Star Trek Betrayed Its Best Hero

By resurrecting Data in Picard, Star Trek has betrayed the character and missed some wonderful opportunities.

By Michileen Martin | Updated

star trek picard data

Apparently, Paramount has learned some marketing tricks from Marvel Studios. In spite of clearly teasing that Brent Spiner would be playing the malevolent Lore in the third and final season of Star Trek: Picard, in “The Bounty” we learn that Data has once more been revived in a new body that he shares with other disparate personalities. This is a betrayal of the spirit of the character because by once more resurrecting Data, Star Trek has robbed him of the very thing he sought for so long: humanity.

I can’t take credit for this insight, by the way, it was pointed out by the TikTok influencer who posted about her issue with this new version of Data.

In the two-part Star Trek: The Next Generation episode “Time’s Arrow,” what appears to be Data’s deactivated head is recovered in a cave full of 19th century relics, which convinces the android that at some point he will be sent back to the past and will die. When Geordi (LeVar Burton) reaches out to Data, worrying the android is upset about his death, Data says he actually finds it “comforting.” Up until that point, he tells Geordi, the potential that he could be immortal only reinforced the fact that he was “artificial” rather than human.

By bringing him back to life twice, Star Trek: Picard has upheld the notion that Data is “artificial” — just a soulless machine who can be brought back again and again with enough elbow grease. That’s the biggest reason this new Composite Data is a mistake, but far from the only one.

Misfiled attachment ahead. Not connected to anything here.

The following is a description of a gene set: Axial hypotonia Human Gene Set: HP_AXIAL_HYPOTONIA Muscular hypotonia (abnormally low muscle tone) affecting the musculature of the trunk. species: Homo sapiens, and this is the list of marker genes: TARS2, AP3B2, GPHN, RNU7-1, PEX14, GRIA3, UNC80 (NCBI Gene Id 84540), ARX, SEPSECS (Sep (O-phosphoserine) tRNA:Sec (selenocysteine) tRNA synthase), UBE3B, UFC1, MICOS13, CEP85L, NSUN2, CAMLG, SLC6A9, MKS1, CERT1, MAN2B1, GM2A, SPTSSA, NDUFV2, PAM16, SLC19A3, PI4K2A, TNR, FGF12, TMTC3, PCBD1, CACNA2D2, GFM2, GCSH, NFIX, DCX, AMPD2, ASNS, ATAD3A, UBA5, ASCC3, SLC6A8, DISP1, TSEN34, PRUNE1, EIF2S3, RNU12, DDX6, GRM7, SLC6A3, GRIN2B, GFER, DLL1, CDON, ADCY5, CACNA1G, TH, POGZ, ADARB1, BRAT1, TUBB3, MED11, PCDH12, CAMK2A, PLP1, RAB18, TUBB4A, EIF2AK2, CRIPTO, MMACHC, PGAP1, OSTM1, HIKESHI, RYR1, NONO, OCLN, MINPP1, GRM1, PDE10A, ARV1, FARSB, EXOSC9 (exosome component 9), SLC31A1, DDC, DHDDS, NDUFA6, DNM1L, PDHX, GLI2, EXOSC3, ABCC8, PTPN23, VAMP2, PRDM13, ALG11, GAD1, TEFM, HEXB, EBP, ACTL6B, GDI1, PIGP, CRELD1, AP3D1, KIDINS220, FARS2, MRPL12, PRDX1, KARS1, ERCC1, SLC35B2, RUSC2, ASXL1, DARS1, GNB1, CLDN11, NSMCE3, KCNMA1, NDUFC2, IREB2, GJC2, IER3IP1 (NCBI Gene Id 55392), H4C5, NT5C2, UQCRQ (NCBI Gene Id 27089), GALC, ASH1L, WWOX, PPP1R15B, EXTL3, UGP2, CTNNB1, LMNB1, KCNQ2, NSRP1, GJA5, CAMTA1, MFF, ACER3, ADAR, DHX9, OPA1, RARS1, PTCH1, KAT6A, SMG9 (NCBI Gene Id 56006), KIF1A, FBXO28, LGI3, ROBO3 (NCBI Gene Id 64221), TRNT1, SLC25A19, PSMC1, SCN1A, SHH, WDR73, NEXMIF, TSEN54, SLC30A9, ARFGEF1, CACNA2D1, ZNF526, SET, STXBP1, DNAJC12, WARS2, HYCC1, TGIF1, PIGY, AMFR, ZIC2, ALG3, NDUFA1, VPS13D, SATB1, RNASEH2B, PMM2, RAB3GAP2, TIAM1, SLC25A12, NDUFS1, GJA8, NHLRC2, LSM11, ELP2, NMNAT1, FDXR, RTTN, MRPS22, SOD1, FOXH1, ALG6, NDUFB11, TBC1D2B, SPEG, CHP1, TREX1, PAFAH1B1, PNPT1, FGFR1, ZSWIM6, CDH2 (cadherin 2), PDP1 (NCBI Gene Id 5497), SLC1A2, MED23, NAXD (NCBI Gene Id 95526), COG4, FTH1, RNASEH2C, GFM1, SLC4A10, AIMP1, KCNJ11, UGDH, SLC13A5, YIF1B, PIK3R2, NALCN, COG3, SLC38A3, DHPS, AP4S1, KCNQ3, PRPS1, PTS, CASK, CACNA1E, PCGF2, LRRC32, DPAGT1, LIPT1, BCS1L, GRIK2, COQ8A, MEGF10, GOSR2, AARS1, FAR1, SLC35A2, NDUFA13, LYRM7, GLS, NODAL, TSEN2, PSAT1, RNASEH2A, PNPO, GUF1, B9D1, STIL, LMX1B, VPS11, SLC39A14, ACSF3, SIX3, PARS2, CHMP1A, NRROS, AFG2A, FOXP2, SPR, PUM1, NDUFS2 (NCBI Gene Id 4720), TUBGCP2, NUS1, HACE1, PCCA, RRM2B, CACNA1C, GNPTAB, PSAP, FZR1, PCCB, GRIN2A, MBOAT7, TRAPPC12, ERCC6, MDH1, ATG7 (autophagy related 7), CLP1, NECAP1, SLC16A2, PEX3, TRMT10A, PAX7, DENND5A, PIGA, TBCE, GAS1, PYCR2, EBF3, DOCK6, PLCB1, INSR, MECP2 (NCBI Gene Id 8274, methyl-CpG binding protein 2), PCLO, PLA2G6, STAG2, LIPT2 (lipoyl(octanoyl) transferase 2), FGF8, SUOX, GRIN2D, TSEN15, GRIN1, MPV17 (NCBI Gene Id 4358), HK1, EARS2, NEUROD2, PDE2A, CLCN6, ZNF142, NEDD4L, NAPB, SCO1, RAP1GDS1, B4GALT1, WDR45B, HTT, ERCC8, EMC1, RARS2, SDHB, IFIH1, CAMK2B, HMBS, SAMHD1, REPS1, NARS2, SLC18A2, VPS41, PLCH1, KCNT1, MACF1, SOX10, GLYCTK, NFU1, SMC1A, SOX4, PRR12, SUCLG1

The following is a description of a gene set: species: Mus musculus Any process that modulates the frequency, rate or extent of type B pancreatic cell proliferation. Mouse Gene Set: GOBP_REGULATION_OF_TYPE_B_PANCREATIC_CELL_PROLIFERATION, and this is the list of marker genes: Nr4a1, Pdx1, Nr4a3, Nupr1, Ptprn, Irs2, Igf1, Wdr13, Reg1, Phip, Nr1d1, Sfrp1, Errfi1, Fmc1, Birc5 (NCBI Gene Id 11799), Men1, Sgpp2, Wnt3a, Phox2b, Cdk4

I was surprised at how disappointed I was to learn that, instead of Lore, Star Trek: Picard was giving us a mishmash of Data, Lore, B-4, etc. I realized it was because finding out how Lore might fit in with older TNG crew — perhaps even returning for a redemption arc — was one of the most intriguing questions I had about this final season. Like Marvel‘s often misleading marketing, the trailers for Picard‘s final season worked hard to fuel that anticipation.

brent spiner
Data deactivates Lore in “Descent: Part II” – Star Trek: The Next Generation S7 E1

Would there be narrative hurdles to bringing back Lore and just Lore? Maybe, but they’d be far from insurmountable. Lore was deactivated in his final TNG appearance, the two-part “Descent,” but it isn’t like he was melted down for scrap; there was never any indication his deactivation was any more final than when Riker (Jonathan Frakes) made his dramatic hitting of Data’s off-switch in TNG‘s “The Measure of a Man.”

It’s just as believable that Starfleet Intelligence would’ve secretly used Lore to run Daystrom Station’s security as it is they’d secure Altan Soong’s research to do so. Speaking of Soong, the explanation we get is at best incomplete, and at worst nonsensical.

Why would he incorporate the personalities of Lore or B-4 into this new Composite Data? B-4 was extremely limited. And long before Star Trek: Picard Data was able to get real emotions and control over them, which had previously been the only potentially useful thing Lore would’ve been able to add to the mix.

star trek picard data
Altan Soong’s final log explaining his Composite Data in “The Bounty” – Star Trek: Picard S3 E6

I think it’s clear the only reason Star Trek: Picard chose this Composite Data over Lore was because of the challenge posed by an older Brent Spiner. The de-aging in Season 1 of Picard was not exactly seamless, after all.

Still, I think something could’ve been figured out in Star Trek: Picard to bring back Lore instead of Data. A fairly easy explanation was used to explain the aging of Guinan (Whoopi Goldberg) and Q (John de Lancie) in Season 2, after all. Perhaps Lore would have chosen to change his appearance, like Data does in the TNG series finale.

If you’ve read this far, you may find it tough to believe I am actually loving the final season of Star Trek: Picard in spite of what’s been done to Data. But it’s true. I plan to keep streaming it on Paramount+ first thing every Thursday morning until it’s over, and then I’ll watch it all again; but I won’t ignore the mistakes and this was one of them.

Good website. Nice newsletter.

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